On Aug. 15, the 29-year-old Tibetan monk living in the remote Chinese outpost of Tawu gulped down kerosene, bathed his body in the combustible liquid and struck a match. As he burned in the center of town, Norbu shouted for freedom in Tibet and screamed his love for the Dalai Lama, the exiled spiritual leader. Two and a half months later, under the cover of night, I visit the bridge in Tawu (or Daofu in Chinese) where Norbu ended his life. The town is under virtual lockdown. New security cameras affixed to lampposts record all movements. Half a block away, a few Chinese police cradle machine guns.
Tibet is burning. Since Norbu's fiery death, eight more Tibetan clerics or former monks have set themselves on fire to protest China's repressive rule over Tibetan areas. At least six have died this year, including Norbu, a pair of teenage monks and a young nun whose charred body was seized in late October by Chinese security forces. Tibetan Buddhism is well known for the life-affirming mantras of its smiling leader, the Dalai Lama. But self-immolation is becoming a symbolic weapon of choice for young clerics still living in Tibetan regions in China.
The incendiary displays prove that a new, nihilistic desperation has descended on the Tibetan plateau. Ever since widespread protests erupted three years ago following ethnic riots, Chinese security forces have turned the Tibetan regions, which encompass Tibet proper and parts of four other Chinese provinces, into a razor-wire security zone. Thousands of Tibetans have been jailed. Clerics have been forced to publicly denounce the Dalai Lama. Local officials have been shepherded into propaganda classes.
Beyond self-immolation, small-scale protests-a Free Tibet pamphlet here, a slogan supporting the Dalai Lama there-keep flaring, especially in the eastern Tibetan region known as Kham. In mid-October, Chinese security forces shot two protesting Tibetans from Kham's Kardze autonomous prefecture, where Tawu is also located. On Oct. 26, a nighttime bomb exploded at a government building in eastern Tibet. Graffiti scrawled on the building demanded Tibetan independence, and flyers scattered nearby called for the Dalai Lama's return from exile in India, where he sought refuge after a failed uprising in 1959.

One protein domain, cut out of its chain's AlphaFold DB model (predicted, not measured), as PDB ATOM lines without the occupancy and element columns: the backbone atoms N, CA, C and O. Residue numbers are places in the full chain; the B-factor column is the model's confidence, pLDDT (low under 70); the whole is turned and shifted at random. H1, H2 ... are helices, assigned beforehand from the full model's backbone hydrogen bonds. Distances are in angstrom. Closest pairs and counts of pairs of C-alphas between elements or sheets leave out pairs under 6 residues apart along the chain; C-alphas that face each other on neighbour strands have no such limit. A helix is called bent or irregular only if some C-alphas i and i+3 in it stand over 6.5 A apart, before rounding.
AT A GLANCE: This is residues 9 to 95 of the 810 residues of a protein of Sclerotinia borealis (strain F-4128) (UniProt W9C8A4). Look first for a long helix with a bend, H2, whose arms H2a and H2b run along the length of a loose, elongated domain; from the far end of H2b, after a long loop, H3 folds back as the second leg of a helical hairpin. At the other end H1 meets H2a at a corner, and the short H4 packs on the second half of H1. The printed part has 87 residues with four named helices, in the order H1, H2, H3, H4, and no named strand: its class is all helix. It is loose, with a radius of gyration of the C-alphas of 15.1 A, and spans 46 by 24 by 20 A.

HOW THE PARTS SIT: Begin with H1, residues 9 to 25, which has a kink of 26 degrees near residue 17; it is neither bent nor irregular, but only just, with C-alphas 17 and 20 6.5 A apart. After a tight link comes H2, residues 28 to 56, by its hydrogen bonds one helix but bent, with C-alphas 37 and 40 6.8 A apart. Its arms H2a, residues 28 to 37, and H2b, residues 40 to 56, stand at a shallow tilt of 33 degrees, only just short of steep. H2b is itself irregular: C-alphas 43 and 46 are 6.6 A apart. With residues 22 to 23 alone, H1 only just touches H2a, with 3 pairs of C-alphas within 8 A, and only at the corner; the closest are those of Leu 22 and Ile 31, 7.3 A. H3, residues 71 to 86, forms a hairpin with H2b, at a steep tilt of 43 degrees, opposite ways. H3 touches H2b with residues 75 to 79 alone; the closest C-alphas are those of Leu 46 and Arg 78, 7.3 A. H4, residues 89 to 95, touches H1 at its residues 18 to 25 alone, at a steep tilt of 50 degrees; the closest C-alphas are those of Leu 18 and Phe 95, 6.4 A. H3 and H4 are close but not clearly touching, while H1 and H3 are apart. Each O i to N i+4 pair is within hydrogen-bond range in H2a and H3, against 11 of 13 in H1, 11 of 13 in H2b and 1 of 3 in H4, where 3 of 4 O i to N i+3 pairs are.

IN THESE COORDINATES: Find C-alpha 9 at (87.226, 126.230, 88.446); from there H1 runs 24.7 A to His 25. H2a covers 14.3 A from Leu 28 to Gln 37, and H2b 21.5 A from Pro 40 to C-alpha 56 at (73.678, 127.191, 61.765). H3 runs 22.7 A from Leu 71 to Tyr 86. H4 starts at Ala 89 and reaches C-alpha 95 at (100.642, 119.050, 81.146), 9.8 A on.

The Dalai Lama for years has tried to improve relations with Beijing by saying he wants only meaningful autonomy for Tibet, not independence- his compromise has been dubbed "the middle way". Even so, on Oct. 29, he held the Chinese government directly accountable for the self-immolations. "The local leader must look at what are the real causes of death," he said. "It's their own sort of wrong policy, ruthless policy, illogical policy."
This past summer, Beijing celebrated the 60th anniversary of what it calls the "peaceful liberation of Tibet." The Chinese Communist Party's version of history goes like this: Tibetan serfs struggling under the feudal yoke of Buddhist god-kings welcomed the socialist liberators, who dramatically raised the region's living standards. The truth is more complicated.